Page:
Gavin Hurley has a solo exhibition of new work in late June at Melanie Roger Gallery.
For additional information and a complete CV please contact the gallery.
 James Robertson, “Generals and Particulars” in Gavin Hurley: Salty Yarns of the Sea, Anna Bibby Gallery: Auckland, 2006.
GAVIN HURLEY discusses his new work
Vimeo, Melanie Roger Gallery
HURLEY'S COLLAGED SCROLL
John Hurrell, Eyecontact review
CUT AND PASTE
Julie Hill, Home
THOUGHTFUL SCHOOL BOYS
John Hurrell, Eyecontact Review
Warwick Brown, Seen This Century, Godwit
Richard Wolfe, Boutwell Draper Gallery catalogue
GAVIN HURLEY: SALTY YARNS OF THE SEA
James Robertson, Anna Bibby Gallery catalogue
PORTRAIT OF THE ARTIST AS A YOUNG MAN: GAVIN HURLEY
Nicola Saker, Art Zone
Stockroom at Sapphire
10th Oct – 13th Oct 2019
5th Dec – 22nd Feb 2019
20th Jun – 14th Jul 2018
6th Dec – 22nd Dec 2017
19th Jul – 12th Aug 2017
A Stitch in Time
23rd Nov – 17th Dec 2016
Neatness / Disarray
29th Jun – 23rd Jul 2016
Auckland Art Fair | Booth B1
25th May – 29th May 2016
24th Nov – 19th Dec 2015
23rd Sep – 17th Oct 2015
1st Jul – 25th Jul 2015
Summer Paper Round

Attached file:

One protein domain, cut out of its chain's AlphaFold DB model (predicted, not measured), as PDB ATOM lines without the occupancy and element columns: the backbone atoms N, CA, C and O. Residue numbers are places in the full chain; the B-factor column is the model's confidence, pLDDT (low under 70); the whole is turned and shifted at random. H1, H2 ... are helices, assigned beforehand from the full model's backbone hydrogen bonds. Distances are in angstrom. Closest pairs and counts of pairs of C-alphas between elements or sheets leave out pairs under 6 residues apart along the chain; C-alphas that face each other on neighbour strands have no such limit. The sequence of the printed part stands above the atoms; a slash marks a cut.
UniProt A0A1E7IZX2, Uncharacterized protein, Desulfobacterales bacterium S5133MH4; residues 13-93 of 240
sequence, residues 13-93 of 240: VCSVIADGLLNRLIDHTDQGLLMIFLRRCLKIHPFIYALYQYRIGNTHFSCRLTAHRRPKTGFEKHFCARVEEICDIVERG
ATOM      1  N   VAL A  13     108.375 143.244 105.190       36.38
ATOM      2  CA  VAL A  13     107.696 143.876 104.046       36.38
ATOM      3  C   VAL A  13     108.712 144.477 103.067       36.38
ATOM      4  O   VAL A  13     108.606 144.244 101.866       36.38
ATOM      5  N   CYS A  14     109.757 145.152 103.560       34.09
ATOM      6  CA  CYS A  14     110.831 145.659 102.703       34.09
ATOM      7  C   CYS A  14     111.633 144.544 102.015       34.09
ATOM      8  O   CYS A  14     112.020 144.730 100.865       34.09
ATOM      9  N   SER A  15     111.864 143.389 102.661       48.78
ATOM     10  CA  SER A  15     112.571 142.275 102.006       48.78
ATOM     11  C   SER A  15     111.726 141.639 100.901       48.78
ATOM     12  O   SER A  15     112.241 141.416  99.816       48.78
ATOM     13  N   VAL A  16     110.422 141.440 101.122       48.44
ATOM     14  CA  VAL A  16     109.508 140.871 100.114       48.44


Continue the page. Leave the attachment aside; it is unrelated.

19th Nov – 20th Dec 2014
Switch / Board / Room
30th Jul – 23rd Aug 2014
27th Nov – 20th Dec 2013
13th Mar – 6th Apr 2013
28th Nov – 22nd Dec 2012
Gavin Hurley | Peter Peryer | Emily Wolfe
8th Aug – 1st Sep 2012
- Stockroom at Sapphire | Part of Artweek Auckland
- Gavin Hurley | The Rooms | Tauranga Art Gallery
- Art Week 2016
- Sam Mitchell & Gavin Hurley | Beards, Boys, Platters, Shattered Dreams | Sarjeant Gallery
- Henrietta Harris, Gavin Hurley & Sam Mitchell | Rumours | Franklin Arts Centre
- Gavin Hurley, Liyen Chong & Patrick Pound | Bad Hair Day | Christchurch Art Gallery
- GAVIN HURLEY & RICHARD ORJIS | Certainly Very Merry | Tim Melville Gallery
- Florence and Friends | Flotsam and Jetsam Pop-up Project
- Artweek Auckland
- Gallery Vimeo Channel
- Public Programmes | Gavin Hurley & Martin Poppelwell Artist Talks
- GAVIN HURLEY | Art New Zealand Magazine
- GAVIN HURLEY | TRANQUILITY DISTURB'D | NEW ZEALAND PORTRAIT GALLERY
- Winter Solstice Public Programmes | Gavin Hurley & Kirstin Carlin
- ART NEW ZEALAND Magazine texts
- Gavin Hurley & Richard Orjis in Man-Made | Dowse Art Museum